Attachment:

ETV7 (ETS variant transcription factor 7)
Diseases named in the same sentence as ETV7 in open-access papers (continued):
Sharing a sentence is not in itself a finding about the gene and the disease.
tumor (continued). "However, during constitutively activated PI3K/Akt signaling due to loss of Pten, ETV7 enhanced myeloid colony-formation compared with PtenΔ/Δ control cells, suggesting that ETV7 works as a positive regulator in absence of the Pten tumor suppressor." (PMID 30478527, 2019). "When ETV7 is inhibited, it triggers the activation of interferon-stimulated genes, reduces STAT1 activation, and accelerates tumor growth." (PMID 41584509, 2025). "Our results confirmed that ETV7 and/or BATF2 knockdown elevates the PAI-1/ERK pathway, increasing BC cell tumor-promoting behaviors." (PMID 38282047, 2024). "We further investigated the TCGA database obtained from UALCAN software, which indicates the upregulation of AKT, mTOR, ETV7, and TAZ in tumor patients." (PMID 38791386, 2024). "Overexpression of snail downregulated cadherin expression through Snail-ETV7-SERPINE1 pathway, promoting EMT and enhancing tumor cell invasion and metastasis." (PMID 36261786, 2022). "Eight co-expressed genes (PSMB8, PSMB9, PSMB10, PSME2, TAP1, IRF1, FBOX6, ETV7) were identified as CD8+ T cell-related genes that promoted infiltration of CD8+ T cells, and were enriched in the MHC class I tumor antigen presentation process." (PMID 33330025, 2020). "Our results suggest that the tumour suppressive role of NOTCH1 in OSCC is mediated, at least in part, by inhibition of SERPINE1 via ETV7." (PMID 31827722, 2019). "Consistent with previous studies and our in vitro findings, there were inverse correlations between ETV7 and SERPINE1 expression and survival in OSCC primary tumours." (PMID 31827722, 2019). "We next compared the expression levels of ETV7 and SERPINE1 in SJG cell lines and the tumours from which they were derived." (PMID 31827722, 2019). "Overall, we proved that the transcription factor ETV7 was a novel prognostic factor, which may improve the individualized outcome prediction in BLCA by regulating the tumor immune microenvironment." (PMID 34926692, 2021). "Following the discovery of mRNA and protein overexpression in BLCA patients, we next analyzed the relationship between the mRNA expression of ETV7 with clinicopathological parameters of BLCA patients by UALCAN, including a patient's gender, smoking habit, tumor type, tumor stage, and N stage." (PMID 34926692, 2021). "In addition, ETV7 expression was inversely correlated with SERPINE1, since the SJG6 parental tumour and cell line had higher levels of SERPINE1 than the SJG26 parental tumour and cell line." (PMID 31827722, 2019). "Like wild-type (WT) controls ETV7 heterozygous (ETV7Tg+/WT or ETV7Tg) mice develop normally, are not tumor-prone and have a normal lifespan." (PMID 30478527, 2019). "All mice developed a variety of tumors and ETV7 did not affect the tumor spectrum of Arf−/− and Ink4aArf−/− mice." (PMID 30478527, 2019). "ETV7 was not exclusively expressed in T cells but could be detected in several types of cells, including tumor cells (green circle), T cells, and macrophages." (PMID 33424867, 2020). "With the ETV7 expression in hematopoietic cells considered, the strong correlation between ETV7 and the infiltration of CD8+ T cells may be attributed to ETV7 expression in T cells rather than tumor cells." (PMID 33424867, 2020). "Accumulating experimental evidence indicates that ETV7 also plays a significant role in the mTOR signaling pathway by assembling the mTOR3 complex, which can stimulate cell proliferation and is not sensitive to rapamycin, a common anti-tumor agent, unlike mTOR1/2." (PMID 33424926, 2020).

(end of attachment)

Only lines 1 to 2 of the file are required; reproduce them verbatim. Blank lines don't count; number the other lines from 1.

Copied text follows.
ETV7 (ETS variant transcription factor 7)
Diseases named in the same sentence as ETV7 in open-access papers (continued):